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Family Saturniidae

This family contains the largest moths in North America. They have a large wingspan, small head and hairy body. Larvae usually have clumps of bristles. Caterpillars feed on the leaves of trees and shrubs.

Moths and butterflies are not shown in equal proportion to actual size. Photographs © photographer listed and may not be used in any other format without the written permission of the photographer.

 


io moth (Automeris io) Photo © Michael Jeffords
The wingspan of this species is two to three and one-fourth inches. The male and female have different coloration. For males, the upperside of the wings is yellow with brown spots, and a faint line can be seen in the middle of the forewing. The line parallels the edge of the forewing. The upperside of the female’s wings is raspberry colored with markings similar to those of the male. The hindwing of both sexes contains a large black spot with a blue and white center surrounded by a yellow band, then a black line followed by another yellow band. The underside of the male’s wings is yellow, while the underside of the female’s wings is red-brown. The large spot is visible on the hindwing of both sexes.
 
The io moth is found statewide. The adults are active starting in late May and can be found in wooded areas and savannas. The adult does not feed, while the larvae feed on many species of plants. One generation is produced in northern Illinois while two generations are produced annually in the southern part of the state.
 

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polyphemus moth (Antheraea polyphemus) Photo © Illinois Department of Natural Resources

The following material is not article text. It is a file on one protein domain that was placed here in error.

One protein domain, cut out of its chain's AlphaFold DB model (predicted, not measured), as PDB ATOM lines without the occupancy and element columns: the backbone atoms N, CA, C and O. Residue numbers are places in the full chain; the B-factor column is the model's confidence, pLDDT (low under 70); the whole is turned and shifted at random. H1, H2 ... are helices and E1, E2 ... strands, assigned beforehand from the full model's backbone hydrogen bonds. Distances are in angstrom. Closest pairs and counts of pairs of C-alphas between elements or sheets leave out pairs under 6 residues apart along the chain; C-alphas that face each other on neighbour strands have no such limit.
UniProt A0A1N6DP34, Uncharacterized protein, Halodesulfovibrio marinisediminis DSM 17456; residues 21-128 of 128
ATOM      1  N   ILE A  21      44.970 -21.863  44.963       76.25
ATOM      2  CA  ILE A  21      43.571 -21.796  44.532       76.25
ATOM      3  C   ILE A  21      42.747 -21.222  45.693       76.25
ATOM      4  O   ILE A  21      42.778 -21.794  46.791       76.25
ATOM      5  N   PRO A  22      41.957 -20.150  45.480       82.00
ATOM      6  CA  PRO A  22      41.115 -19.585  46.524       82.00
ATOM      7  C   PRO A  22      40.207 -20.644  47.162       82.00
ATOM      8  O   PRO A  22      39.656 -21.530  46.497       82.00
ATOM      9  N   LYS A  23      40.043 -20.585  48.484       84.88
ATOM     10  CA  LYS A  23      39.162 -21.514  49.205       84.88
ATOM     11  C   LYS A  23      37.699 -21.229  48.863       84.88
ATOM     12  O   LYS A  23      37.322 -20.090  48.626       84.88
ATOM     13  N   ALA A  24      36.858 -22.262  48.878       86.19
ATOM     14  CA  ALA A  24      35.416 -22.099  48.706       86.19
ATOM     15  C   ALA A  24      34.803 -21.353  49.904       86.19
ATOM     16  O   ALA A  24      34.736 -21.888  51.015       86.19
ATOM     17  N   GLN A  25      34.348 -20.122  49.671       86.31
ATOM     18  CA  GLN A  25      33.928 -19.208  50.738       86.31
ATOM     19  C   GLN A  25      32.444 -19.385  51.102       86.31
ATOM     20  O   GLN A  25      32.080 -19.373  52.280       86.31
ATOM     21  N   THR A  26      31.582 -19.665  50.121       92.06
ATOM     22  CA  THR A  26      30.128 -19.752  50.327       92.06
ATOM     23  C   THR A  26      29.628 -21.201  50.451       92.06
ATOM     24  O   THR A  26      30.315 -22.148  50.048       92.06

The polyphemus moth is yellow-brown to red-brown and has an eyespot on each wing. Its wingspan is four and one-fourth to six inches. The feathery antennae are larger in the male than in the female. The large larva is green with a few spiny projections and dark markings.
 
The polyphemus moth may be found statewide in Illinois in forests and urban areas. The adult does not feed. The larva eats the leaves of more than 50 species of trees and shrubs. The pupa is formed in a leaf on the ground, where it overwinters. Two generations per year are produced.
 

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luna moth (Actias luna) Photo © Illinois Department of Natural Resources
The luna moth has large, light green wings with brown and white markings. One long tail is present on each hind wing. The wingspan is four to five inches. Each wing also shows one eyespot. The body is white, and the antennae are feathery. The larva is a spiny caterpillar that pupates in a silk cocoon.
 
The luna moth may be found throughout Illinois in wooded areas. The adult does not feed. The larva eats the leaves of trees and shrubs, especially walnut and hickory trees. The cocoon is spun on the ground in leaf litter. This stage overwinters. Two generations are produced each year.
 


cecropia moth (Hyalophora cecropia) Photo © Michael Jeffords
The cecropia moth has a wingspread of four and one-fourth to six inches. Its antennae are feathery and are larger in the male than in the female. The body is rust-colored with some white on the abdomen. Wings are dark brown with one light eyespot surrounded by red and black borders per wing. The larva, or caterpillar, is blue-green with two rows of blue projections on the sides, two rows of yellow ones on the back and two rows of red ones on the thorax. The caterpillar grows to about four inches in length.
 
The cecropia moth is a nocturnal insect that may be found statewide in wooded areas. As an adult, it does not feed. The larva is a spiny caterpillar that eats the leaves of a number of tree and shrub species. It pupates in a cocoon of silk, and this stage overwinters. The cocoon is attached to a twig.